The Many Uses of Hemp

The Many Uses of Hemp
hemp plants

hemp plants

Derived from the cannabis plant, hemp is one of the oldest materials used by humans for well over 12,000 years. In fact, the Declaration of Independence, the American Constitution and Betsy Ross’ flag were all made from or written on hemp. The many uses of hemp include paper, construction material, alternative energy, clothing and food. Some believe it should and can replace many environmentally unfriendly, depleting or taxing staples such as cotton, lumber, wheat and oil. Unfortunately, minimal amounts of hemp are harvested due to the more profitable materials already embedded in our financial infrastructure. There is also the illegality of cultivating the cannabis plant. Regardless, there are hemp products available for safe, legal purchase in America, becoming more readily available each year.

Eat It without the Munchies

Hemp was once as popular as rice or sesame offering a sweet nutty flavor that excites the taste buds but does not cloud the mind. Hemp has such low levels of tetrahydrocannabinol (THC – the mind altering substance in marijuana) it goes unnoticed by the body, just like arsenic in apples. Some foods made from hemp and hemp seeds are:

  • Hemp Milk – A perfect non-dairy drink that is loaded with protein, easily digested, and contains essential complex fats that are wholly utilized by the body.
  • Hemp Oil – Considered one of the most essential amino acids and good polyunsaturated fatty acids, hemp oil also contains GMA (gamma linolenic acid) which is also found in breast milk.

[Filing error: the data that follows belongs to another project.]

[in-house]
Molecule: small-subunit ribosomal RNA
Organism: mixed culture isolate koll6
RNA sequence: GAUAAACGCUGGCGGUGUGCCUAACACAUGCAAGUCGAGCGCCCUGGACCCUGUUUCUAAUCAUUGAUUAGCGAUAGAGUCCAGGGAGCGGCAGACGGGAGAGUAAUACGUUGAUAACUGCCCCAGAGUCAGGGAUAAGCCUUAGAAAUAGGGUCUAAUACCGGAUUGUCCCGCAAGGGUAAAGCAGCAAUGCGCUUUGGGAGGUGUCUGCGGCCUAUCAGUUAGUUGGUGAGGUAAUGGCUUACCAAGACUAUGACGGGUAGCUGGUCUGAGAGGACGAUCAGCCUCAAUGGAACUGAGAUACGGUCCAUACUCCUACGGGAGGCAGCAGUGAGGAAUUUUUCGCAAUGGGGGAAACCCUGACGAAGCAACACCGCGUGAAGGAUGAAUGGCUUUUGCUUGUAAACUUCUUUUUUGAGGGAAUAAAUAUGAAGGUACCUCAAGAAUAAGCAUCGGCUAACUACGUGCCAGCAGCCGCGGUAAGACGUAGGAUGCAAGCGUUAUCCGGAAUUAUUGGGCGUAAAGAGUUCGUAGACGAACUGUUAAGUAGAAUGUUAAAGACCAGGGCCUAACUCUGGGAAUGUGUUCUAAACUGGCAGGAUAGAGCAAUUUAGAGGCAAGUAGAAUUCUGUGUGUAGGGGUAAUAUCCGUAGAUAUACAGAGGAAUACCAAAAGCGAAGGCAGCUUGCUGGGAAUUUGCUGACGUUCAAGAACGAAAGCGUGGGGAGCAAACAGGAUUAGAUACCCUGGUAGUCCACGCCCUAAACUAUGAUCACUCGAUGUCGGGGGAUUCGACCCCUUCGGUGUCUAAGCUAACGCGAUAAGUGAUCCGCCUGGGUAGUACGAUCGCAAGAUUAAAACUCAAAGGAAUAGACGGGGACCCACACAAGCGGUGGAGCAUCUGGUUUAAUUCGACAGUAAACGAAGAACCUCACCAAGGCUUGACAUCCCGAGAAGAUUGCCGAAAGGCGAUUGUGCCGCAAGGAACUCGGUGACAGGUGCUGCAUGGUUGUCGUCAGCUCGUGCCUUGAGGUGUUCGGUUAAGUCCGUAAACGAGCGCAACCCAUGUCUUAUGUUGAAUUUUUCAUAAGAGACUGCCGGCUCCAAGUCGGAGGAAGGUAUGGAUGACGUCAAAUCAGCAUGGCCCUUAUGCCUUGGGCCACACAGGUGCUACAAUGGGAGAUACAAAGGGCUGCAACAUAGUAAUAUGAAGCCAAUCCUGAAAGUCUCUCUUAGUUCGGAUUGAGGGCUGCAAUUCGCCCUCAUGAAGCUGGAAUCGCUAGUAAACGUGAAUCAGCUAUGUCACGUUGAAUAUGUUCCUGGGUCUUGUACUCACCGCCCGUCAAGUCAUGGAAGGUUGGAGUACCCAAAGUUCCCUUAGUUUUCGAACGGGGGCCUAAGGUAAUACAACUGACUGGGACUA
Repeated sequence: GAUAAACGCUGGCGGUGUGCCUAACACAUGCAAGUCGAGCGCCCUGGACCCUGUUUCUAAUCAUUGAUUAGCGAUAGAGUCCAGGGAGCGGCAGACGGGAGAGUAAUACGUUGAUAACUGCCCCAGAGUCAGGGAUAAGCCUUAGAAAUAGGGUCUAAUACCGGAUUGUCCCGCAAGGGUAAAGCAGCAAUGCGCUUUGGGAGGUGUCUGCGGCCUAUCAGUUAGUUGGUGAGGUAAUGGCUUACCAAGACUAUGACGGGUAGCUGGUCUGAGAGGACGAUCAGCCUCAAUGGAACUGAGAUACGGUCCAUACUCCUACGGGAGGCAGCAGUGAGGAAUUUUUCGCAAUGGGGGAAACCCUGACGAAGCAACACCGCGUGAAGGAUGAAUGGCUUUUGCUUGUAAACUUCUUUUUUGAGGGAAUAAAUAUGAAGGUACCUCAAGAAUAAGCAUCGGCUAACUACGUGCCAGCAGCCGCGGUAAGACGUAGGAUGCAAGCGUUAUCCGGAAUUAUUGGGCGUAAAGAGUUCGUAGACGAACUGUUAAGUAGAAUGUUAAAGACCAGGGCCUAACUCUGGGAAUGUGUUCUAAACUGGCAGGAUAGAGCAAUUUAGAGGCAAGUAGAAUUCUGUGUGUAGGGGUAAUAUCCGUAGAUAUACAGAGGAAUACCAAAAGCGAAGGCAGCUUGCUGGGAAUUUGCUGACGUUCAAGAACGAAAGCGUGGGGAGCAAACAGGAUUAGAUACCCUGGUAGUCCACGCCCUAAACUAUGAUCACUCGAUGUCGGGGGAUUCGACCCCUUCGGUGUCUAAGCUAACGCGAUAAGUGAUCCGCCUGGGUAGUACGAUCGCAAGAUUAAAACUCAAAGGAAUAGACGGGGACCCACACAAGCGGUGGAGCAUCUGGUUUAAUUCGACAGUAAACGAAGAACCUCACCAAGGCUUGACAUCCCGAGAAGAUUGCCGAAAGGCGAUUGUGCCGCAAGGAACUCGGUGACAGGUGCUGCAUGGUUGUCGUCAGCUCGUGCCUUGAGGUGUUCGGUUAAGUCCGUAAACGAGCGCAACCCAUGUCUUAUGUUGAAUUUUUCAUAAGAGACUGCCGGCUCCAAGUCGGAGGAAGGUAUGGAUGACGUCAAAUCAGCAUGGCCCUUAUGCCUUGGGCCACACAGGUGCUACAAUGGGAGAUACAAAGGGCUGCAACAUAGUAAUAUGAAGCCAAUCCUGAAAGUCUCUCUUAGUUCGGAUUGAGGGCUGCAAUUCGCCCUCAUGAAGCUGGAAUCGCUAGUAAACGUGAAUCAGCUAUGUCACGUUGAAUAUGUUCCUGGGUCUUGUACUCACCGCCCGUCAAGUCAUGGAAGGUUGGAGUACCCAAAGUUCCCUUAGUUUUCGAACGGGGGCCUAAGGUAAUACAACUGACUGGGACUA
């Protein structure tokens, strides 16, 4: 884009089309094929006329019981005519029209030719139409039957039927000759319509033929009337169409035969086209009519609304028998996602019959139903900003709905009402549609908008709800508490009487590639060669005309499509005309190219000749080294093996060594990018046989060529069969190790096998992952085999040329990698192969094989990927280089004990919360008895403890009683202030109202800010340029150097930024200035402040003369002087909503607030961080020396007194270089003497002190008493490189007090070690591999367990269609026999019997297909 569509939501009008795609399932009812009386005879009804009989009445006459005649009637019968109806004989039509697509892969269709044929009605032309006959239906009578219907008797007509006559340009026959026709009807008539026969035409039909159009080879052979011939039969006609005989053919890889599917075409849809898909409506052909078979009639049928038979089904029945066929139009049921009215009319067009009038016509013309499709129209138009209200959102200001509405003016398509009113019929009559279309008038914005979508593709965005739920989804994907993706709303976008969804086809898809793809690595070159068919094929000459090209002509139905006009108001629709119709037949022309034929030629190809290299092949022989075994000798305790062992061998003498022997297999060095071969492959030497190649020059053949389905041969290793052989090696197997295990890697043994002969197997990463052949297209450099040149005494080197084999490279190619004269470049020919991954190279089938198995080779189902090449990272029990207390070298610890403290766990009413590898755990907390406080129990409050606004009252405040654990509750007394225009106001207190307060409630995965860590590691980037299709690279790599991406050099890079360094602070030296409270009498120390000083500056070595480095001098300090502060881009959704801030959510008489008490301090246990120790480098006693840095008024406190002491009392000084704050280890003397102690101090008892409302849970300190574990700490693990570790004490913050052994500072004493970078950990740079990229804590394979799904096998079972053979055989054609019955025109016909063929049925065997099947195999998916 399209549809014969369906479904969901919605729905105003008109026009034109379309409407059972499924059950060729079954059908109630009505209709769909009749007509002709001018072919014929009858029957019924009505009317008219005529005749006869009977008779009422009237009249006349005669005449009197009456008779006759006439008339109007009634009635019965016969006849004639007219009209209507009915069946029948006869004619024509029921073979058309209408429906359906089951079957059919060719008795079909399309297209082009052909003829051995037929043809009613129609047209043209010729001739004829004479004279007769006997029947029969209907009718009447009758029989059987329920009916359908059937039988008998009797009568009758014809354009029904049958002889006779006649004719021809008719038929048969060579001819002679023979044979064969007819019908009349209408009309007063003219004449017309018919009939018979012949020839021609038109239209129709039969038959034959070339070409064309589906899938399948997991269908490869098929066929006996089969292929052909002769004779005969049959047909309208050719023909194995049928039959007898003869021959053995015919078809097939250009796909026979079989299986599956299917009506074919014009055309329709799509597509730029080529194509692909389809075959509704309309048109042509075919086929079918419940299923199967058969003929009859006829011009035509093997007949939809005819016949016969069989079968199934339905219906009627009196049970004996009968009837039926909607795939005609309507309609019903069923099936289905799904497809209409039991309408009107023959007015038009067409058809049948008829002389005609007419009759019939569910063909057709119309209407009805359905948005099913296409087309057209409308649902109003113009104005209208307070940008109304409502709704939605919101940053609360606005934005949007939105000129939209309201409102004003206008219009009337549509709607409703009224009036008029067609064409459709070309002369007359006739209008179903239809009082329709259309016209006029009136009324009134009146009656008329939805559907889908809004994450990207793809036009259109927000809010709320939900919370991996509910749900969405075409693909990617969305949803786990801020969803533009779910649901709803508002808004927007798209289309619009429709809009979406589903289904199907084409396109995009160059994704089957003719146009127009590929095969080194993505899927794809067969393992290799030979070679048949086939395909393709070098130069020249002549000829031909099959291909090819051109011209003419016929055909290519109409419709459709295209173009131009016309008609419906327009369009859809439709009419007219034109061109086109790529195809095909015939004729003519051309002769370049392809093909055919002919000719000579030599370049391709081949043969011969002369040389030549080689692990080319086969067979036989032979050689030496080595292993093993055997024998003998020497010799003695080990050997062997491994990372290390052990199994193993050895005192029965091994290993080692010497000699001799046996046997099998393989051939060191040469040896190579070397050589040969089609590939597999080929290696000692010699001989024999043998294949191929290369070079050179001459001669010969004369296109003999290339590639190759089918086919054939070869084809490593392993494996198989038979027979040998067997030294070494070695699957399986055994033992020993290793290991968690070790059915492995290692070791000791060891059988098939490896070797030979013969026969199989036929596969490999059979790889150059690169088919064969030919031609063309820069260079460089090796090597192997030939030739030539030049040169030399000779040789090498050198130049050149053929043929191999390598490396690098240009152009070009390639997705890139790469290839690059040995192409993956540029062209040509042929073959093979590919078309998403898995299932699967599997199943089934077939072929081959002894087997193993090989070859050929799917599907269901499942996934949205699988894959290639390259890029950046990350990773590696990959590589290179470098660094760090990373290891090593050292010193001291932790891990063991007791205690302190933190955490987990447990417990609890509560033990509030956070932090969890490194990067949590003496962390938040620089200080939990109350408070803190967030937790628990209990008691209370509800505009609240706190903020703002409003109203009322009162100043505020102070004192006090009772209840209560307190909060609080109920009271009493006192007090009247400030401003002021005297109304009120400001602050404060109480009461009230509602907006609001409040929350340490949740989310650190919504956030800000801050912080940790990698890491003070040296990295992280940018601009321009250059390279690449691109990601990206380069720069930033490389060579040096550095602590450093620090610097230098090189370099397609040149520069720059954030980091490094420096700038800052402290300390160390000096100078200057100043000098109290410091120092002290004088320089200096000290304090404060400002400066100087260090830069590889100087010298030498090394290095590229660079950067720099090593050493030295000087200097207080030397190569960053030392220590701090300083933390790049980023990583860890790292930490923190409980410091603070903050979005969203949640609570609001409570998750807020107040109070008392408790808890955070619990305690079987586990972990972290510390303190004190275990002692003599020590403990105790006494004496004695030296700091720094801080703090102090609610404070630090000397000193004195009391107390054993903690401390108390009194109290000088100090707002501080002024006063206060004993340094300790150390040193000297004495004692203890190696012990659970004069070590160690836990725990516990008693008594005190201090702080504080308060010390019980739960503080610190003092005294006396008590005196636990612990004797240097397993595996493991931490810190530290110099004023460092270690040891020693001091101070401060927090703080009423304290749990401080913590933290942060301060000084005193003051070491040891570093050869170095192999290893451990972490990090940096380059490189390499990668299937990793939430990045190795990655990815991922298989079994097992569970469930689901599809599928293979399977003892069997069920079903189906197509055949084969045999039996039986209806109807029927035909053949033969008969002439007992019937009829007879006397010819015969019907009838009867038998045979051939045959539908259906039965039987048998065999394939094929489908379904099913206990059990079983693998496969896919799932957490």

• Hemp Butter – Just as milk can turn into butter, hemp milk can turn into hemp butter. Creamy, salty and a hint of lactose-free nuttiness with much less artery clogging fats makes for a perfect butter alternative.
  • Hemp Flour – Ground into a fine, powdery flour hemp can be baked into breads and desserts that challenge the best conventional recipes.
Drive It

Although our energy grid may take years to embrace alternative sources, hemp is impressively able to be refined into two different fuels. Biodiesel, which is produced from pressed hemp seeds and ethanol or methanol derived from fermented hemp stalk. It burns clean and actually extends the life of an engine as opposed to conventional oil which, over time, breaks an engine down due to its high pollutant residue. In fact, Henry T. Ford’s invention of the automobile was made from hemp plastic (10 times stronger than steel) and ran on hemp gasoline.

Walk on the Runway

Hemp clothing is a big threat to our textile industry. For instance, cotton requires labor intensive care along with a barrage of pesticides to keep it growing. Production uses a vast amount of energy including transport from limited, climate friendly areas for this crop. Hemp can grow in practically any climate and uses a lot less energy to manufacture.

The many uses of hemp are in the thousands. Unfortunately, politics and finance seem to be threatened by this incredible resource. Maybe, someday, the greater good will emerge and hemp will become America’s answer to a variety of challenges it faces today.

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